Once upon a time there was a little country called New Zealand. The children in New Zealand went to schools and were ranked. There was practise at this ranking for a decade or so before the earnest ranking began. All the fifteen year olds in the land would sit their school certificate. They tried their hardest or nearly their hardest. Most of them mucked around and made their teachers fear for their (the children's) futures right up until their teachers had drained the local liquor store of booze as a result of their stress. Then, and mostly only then, they would pull finger and work very hard and mostly do themselves proud and make many people beam and reach for more alcohol. That is the nature of teenagers. I remember it myself.

The thing about this ranking was that only half of the people were allowed to pass. Every year far more than half of the people would try very hard indeed. They would study and swot, swear and stumble, make leaps in understanding and climb some very high mountains. But the thing was, even if the group of people who gained very good marks was higher than 50%, the entry gates still had to be the same. They did something called 'scaling' to keep the requisite 50% out.

They called this system 'school certificate'. Limited edition. Only 50% may pass. Ever. Up and down the land teachers and other interested people noticed that for the very very many, half actually, who did not pass, there was no recognition of their achievements.

Some of the very concerned and interested people tried to do something about this. They spent a long time and a huge amount of energy trying to do something about it and eventually what came out of their very many conversaations and conferences and white and blue and green papers was somethign called standards based assessment.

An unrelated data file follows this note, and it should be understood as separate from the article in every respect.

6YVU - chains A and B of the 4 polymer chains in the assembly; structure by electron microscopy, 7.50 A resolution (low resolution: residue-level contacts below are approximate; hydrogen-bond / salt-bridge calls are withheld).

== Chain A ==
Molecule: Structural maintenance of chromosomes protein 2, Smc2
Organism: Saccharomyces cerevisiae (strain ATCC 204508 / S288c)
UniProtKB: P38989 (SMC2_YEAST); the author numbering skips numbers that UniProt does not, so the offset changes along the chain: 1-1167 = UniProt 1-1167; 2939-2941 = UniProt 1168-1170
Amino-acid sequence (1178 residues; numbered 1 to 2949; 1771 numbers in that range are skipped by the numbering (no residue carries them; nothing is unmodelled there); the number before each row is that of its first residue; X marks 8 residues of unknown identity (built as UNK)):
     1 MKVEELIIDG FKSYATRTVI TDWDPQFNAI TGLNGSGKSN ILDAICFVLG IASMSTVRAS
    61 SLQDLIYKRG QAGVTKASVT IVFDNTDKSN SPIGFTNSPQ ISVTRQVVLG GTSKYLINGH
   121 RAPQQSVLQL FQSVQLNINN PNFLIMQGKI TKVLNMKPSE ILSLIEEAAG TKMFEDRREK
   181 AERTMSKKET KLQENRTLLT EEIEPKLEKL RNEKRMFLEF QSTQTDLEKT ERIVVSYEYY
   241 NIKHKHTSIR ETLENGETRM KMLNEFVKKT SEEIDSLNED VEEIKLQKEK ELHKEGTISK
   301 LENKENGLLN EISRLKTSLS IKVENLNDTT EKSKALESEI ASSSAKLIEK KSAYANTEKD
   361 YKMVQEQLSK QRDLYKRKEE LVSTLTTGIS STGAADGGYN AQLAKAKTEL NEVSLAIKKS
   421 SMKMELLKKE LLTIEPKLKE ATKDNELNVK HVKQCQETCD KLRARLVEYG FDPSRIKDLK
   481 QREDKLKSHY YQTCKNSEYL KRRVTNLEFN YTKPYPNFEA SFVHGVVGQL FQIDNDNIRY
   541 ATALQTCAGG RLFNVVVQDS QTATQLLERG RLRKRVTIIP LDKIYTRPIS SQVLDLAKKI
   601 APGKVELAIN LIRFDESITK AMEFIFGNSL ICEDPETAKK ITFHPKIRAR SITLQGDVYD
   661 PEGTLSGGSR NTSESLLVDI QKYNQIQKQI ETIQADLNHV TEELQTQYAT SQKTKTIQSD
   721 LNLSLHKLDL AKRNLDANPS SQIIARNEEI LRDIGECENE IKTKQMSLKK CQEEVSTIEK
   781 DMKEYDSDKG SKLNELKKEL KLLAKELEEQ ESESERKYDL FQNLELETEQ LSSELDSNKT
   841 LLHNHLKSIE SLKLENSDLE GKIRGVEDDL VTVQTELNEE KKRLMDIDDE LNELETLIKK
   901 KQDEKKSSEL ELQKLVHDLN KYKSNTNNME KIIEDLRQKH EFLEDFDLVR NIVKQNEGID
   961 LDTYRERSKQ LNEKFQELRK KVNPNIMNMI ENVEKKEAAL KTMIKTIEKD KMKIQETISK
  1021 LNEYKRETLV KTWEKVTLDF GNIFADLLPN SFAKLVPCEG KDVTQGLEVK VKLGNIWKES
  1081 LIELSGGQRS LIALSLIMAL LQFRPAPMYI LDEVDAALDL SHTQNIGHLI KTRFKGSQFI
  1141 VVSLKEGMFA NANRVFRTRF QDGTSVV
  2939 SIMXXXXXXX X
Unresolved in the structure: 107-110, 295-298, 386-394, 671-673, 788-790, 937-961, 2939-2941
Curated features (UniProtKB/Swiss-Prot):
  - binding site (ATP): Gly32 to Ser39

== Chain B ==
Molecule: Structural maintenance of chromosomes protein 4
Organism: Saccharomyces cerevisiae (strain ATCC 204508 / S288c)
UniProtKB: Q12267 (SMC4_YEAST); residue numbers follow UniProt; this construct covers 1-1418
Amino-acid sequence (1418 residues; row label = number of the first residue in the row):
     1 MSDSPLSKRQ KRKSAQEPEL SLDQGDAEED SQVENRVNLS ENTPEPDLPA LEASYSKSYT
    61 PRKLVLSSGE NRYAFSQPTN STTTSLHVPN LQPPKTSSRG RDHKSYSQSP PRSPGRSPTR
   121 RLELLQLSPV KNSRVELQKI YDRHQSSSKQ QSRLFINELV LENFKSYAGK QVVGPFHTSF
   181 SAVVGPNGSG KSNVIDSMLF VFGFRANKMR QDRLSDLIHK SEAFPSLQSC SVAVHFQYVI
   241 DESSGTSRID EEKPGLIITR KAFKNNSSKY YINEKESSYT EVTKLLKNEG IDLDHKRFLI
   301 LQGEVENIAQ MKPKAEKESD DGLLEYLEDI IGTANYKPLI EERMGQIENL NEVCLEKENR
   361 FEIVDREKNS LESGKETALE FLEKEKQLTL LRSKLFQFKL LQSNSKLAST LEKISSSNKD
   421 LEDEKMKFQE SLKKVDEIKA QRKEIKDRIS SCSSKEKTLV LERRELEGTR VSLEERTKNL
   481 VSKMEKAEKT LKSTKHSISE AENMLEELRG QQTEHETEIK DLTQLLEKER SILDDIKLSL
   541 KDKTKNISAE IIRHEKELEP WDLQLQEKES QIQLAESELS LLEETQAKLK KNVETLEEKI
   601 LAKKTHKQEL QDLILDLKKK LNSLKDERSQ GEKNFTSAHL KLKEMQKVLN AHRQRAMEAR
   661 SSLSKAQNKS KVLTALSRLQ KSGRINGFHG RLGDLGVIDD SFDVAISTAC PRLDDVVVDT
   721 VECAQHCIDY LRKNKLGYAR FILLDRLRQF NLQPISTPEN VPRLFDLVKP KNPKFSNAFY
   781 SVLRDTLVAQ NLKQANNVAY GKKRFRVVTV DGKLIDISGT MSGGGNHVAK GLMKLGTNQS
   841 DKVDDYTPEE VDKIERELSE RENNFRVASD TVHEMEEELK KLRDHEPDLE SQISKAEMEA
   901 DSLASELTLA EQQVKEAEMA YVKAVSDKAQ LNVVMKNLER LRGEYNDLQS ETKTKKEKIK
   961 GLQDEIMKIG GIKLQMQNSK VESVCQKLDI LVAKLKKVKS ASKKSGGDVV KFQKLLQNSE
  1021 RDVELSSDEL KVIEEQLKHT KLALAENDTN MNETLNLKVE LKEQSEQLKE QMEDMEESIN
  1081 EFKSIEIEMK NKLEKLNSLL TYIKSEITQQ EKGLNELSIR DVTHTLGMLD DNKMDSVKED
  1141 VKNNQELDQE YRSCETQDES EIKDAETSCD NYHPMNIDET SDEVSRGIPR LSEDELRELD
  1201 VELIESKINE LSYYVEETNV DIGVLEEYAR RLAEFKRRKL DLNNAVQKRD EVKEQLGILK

Standards based assessment proved to be a lot of work for the people who already knew how to do such things as read long complicated things and write long complicated things and indeed it turned out to be a lot of work for the children who needed to demonstrate that they too could read and write increasingly long and complicated things. Sometimes things which looked incredibly easy to people who were destined for passing old systems and new and becoming university students and maybe even professors, were not actually easy at all for people who had learning difficulties and behavioural difficulties and who had moved schools many times and who just plain found school work really hard. When they achieved their unit standards, as they came to be called, the generally more accesible of these standards based assessments, they were justly proud of real progress.

Well our current government wants none of that. Even though the bright and talented writers and readers of very very long and complicated things don't have a particular need for any qualification at 15, because they will stay longer and schieve higher qualifications which will count for more on their journeys, apparently a certificate has no credibility if it is accessible by people who have to work very hard to gain the skills of reading and writing partly complicated things.

I have the pleasure of knowing young people in second chance education for whom the unit standards are a lifeline and greatly valued.

And I'm angry. What do you want to do to our country, to our young people, Mr Keys? Rank them and shove the weakest in a ghetto? Then blame them for benefit dependency?


Sharonnz said…
Sandra - this household shares your anger.

What are your thoughts around the proposal of national standards at a primary school level?
I'm against that as well. It will do terrible things to our schools and our children. Most disturbingly, the government is rolling it out despite being advised not to by places which had tried it, e.g. the UK.
Corrine said…
Oh I so agree. Not so long ago I sat in on a very small meeting with Mr English. Nothing will change in education he told us, (Oh good, we all said) Why change something that seems to be working very well? (why indeed, we asked ourselves)
You are not alone in your anger
Thanks Corrine and Sharon. Nice to 'meet' you Corrine. I bet Gelnorchy is a truly beautiful place to live.

I am encouraged each time I meet people who are angry - perhaps there will be enough of us to prompt some real change in the not so distant future.

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